I found this article on Care2 yesterday and thought it had some very good ideas. Having cleaner and fresher laundry is a Healthy Living topic if you think about it. So here is the reprint of this article: By Laura Firszt, of Networx.
The Secret of Cleaner Laundry? Use Less Detergent
Strange but true: If you would like your laundry to come out cleaner and fresher, the secret just might be to cut down on the detergent. Using too much or the wrong kind of laundry soap may leave your clothes dingy and dull. What’s more, adding in an eco-friendly household substance can boost your regular detergent’s cleaning power without negatively affecting the environment. Here’s how to fine-tune your washday skills.
Use the Right Amount of Detergent
More is not necessarily better; use only the amount of detergent specified by the manufacturer. Measure it carefully with the cap or scoop provided or with a dedicated measuring cup kept in your laundry room. Don’t rely on eyeballing, as the tendency is to overestimate. Besides costing you extra money, an overdose of laundry detergent will leave a residue on your supposedly clean wash.
What NOT to Use
Never substitute dish liquid, dishwasher detergent, or shampoo for laundry detergent. The former are all designed to produce a much higher volume of suds than you want in your washer. In addition to making a mess, the extra foam might actually damage the control panel of a front-loading washer (as I can personally attest to). What’s more, detergents that are not expressly formulated for laundry use may potentially discolor or damage clothes, towels, and sheets. In an emergency, if you run out of laundry detergent, you can freshen lightly soiled items by running them through a wash cycle without any added soap.
Washing or Baking Soda
Washing soda (sodium carbonate) is an environmentally friendly laundry aid. When added to your wash together with laundry detergent, it helps to remove stains caused by oil or wine, as well as softening your washer’s water. Baking soda, which is more readily available, can also be used, either as is or chemically transformed into sodium carbonate. Buy baking soda in bulk, rather than in kitchen-sized boxes, to save money. Store in a dry place.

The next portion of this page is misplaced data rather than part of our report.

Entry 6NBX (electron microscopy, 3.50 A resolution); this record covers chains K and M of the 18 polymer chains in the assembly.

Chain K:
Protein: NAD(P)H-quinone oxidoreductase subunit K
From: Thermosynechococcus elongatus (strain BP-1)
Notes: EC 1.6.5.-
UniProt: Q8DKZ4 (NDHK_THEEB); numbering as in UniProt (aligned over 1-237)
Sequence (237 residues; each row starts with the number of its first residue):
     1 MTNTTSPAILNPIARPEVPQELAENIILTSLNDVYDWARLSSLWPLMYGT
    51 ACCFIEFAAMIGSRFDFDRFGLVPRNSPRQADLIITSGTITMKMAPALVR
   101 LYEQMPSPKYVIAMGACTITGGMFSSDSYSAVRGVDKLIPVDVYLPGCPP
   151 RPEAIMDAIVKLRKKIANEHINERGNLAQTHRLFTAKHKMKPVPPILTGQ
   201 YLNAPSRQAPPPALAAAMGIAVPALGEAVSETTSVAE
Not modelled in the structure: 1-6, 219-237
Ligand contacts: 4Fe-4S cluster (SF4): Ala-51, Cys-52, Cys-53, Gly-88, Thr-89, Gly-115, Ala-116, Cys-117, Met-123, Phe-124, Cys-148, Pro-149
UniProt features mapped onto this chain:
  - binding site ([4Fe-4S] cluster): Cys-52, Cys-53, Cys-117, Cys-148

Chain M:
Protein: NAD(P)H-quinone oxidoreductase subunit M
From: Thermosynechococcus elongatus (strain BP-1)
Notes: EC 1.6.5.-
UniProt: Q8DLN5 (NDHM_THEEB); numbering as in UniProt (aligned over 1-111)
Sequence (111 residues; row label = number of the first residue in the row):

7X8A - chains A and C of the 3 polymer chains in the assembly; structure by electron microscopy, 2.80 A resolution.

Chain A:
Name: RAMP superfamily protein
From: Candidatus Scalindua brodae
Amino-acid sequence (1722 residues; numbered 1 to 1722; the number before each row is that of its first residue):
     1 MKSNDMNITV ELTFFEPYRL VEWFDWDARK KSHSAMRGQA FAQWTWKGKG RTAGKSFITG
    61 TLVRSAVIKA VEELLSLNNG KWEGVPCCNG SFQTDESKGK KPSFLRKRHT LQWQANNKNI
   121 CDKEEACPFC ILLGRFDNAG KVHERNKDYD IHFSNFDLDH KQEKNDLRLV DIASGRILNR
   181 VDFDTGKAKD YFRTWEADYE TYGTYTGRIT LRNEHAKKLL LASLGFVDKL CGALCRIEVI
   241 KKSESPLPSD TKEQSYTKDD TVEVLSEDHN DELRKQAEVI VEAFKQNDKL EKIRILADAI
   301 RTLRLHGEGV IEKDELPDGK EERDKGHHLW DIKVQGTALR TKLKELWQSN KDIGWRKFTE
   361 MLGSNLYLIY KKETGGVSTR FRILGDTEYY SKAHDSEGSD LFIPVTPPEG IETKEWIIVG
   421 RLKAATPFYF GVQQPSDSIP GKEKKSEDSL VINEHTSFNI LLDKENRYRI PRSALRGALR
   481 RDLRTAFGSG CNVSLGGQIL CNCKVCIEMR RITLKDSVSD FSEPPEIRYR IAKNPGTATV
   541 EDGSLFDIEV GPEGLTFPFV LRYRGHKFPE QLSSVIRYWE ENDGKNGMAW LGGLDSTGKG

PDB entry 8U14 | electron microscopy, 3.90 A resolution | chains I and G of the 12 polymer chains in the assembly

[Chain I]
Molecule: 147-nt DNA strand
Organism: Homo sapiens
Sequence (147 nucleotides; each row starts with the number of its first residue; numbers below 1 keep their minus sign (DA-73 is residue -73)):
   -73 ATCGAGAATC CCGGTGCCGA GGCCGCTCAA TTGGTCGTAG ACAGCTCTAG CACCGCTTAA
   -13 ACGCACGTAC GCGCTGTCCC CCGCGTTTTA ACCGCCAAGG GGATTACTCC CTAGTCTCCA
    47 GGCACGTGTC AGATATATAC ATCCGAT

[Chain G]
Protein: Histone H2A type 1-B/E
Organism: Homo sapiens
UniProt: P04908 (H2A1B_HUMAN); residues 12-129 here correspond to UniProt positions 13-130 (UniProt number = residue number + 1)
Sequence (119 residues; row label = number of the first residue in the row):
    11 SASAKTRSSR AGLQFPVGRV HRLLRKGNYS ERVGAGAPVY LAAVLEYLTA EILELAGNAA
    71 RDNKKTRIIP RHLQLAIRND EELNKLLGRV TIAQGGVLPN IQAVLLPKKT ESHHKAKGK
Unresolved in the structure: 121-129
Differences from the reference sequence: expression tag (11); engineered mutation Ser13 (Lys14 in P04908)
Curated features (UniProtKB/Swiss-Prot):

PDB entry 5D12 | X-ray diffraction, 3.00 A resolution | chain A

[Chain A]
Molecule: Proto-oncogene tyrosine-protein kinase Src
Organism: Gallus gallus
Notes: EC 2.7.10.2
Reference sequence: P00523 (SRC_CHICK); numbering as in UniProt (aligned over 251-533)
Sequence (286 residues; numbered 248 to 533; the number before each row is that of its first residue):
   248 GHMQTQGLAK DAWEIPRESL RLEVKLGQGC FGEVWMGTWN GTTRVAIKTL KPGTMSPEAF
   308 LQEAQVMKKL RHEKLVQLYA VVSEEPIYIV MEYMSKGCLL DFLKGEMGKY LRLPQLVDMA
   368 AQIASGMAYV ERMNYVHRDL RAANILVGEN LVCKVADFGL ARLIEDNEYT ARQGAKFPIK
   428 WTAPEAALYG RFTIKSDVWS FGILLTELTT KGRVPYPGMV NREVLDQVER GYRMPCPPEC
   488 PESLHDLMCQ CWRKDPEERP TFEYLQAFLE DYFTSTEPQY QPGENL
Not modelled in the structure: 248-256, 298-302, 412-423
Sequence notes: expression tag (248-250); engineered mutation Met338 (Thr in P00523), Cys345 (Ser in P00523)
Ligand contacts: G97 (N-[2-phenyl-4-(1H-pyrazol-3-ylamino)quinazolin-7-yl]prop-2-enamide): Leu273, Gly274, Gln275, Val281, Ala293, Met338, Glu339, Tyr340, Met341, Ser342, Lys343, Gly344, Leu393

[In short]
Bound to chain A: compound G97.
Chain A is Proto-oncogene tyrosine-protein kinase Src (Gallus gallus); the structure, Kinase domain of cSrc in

Plain white vinegar is just about everybody’s favorite green cleaner. This hardworking liquid works to disinfect, brighten, soften, and deodorize your laundry. (In fact, it does just about everything but slice and dice.) Simply wash clothes as per usual, but add a cupful of vinegar to the last rinse cycle. Bonus use: To set the dye in new cotton clothing or sewing fabric, place in a basin, cover with white vinegar, and let soak for an hour or so before laundering.
Hydrogen peroxide is a compound of water plus oxygen, which makes a good presoak for removing bloodstains from clothing or linens. Supplement your laundry soap with one cup of hydrogen peroxide for brighter whites, with much less wear and tear on your clothes — and the environment — than with chlorine bleach.
Long known as the treatment of choice for liquid stains such as red wine or coffee, club soda is readily available, inexpensive, and non-toxic. It is also excellent for deodorizing pet (or small child) “accidents” on bedding or slipcovers. Apply to the affected area ASAP and avoid rubbing, which may break down the fibers. Add some table salt for extra cleaning power. Then launder normally.
Reader’s Digest has the most unusual suggestion for a laundry detergent booster. They recommend battling odor-causing bacteria with a cup of alcohol-based sugarless mouthwash. Just pour it into your washing machine, together with your regular laundry detergent, to freshen a load of stinky gym socks.
A Couple of Caveats
Don’t get to thinking that if one laundry booster is good, two or more will be even better. Once again, my personal experience has shown that vinegar and baking soda are not the best washday combination, unless you like streaks on your just-washed clothes. And avoid using hydrogen peroxide, washing soda, or chlorine bleach in a wash load that contains wool garments — they can harm the fibers.